The Mackinac Island Butterfly House is the third oldest live-butterfly house in the United States, and the first of its kind in Michigan. It's located behind the historic St. Anne's Church, just a few minutes walk from downtown in the direction of Mission Point Resort.
The facility is 1800 square feet in size, and features a tropical garden filled with hundreds of live butterflies of every imaginable size and color from around the world. In this world-renowned facility, the garden display has been likened to a "fairy tale,'' where the butterflies flutter, light and "dance'' to the sounds of classical music and falling water. There's even a waterfall at the heart of the garden paradise, surrounded by fragrant blossoms.
There are typically between 60 and 80 different species and about 800 butterflies total to be found in the garden at all times. One of the most popular species is the Blue Morpho, which is native to Costa Rica. The butterfly is identifiable by its bright, iridescent-blue coloring and fast, erratic flight.
Another popular butterfly on display is the Blue Clipper, which is just one of the many species native to Malaysia and Southeast Asia. Members of this species can vary in color, including blue, green, brown, and orange, depending on the part of Asia from which they originate.
Visitors may not realize it, but the butterfly exhibit undergoes constant change. Most adult butterflies live only 10-14 days, so 400 to 450 chrysalides - or "nympha,'' which denotes the pupal stage of butterflies - must be purchased from butterfly farms in North and South America, Asia, Africa, and Europe every week from April through September.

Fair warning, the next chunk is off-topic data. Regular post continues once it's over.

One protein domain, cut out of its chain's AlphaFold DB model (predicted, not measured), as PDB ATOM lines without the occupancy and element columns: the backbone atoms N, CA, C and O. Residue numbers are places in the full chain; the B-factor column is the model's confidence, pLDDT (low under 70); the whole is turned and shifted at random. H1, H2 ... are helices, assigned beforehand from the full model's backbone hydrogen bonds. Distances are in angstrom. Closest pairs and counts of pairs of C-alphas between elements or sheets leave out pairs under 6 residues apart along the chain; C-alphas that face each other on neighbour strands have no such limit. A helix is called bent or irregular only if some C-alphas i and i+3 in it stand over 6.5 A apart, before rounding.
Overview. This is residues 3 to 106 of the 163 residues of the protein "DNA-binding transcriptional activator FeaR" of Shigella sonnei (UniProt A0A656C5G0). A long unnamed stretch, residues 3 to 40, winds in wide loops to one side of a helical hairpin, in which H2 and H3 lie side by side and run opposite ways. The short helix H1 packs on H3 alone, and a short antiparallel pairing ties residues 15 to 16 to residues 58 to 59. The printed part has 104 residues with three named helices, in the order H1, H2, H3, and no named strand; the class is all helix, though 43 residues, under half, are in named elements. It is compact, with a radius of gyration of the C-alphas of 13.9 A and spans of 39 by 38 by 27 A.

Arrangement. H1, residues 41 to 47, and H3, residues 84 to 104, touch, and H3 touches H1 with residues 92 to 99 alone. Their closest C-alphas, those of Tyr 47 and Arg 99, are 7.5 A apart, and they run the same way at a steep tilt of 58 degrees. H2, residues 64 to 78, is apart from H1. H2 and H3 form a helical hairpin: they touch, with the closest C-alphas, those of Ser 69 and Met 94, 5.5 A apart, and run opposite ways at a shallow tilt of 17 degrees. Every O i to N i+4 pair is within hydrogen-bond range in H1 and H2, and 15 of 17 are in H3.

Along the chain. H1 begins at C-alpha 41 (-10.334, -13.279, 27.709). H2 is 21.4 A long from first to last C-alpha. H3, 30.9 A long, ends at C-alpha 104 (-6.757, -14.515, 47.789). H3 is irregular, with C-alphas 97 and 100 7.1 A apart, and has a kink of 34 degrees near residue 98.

The chrysalides are then cared for until the caterpillars inside transform into butterflies and emerge, and visitors may even have the opportunity to witness the event. After the new butterflies are able to fly, they are released into the garden. During the summer months, such releases of new butterflies take place several times a day.
In addition to the live butterfly exhibit, the house also features Insect World, which displays a variety of mounted insects and live "herps'' (another word for reptile or amphibian) from the world's tropical regions. Visitors can see such wonders as a 14-inch walking "stick,'' giant beetles and spiders, grasshoppers, scorpions, and six-inch-long centipedes. The exhibit even lays claim as the current record holder for displaying the "world's heaviest bug.''
Another feature attraction of Insect World is a large turtle pond, the home to several Red Eared Sliders, which are water turtles commonly found in the United States. Also on display is an Australian Bearded Dragon and two Blue Poison Dart Frogs from South America, as well as other reptiles and amphibians.
For visitors who want to see more, Mackinac Island offers a number of historic buildings, biking, hiking, shopping, eating, horseback riding, and carriage rides. And Mackinac Island State Park, which encompasses 80 percent of the island, adds to the majestic geological wonders and visual treasures of the island that is considered sacred to the Ojibwa and Odawa Great Lakes Indian Tribes.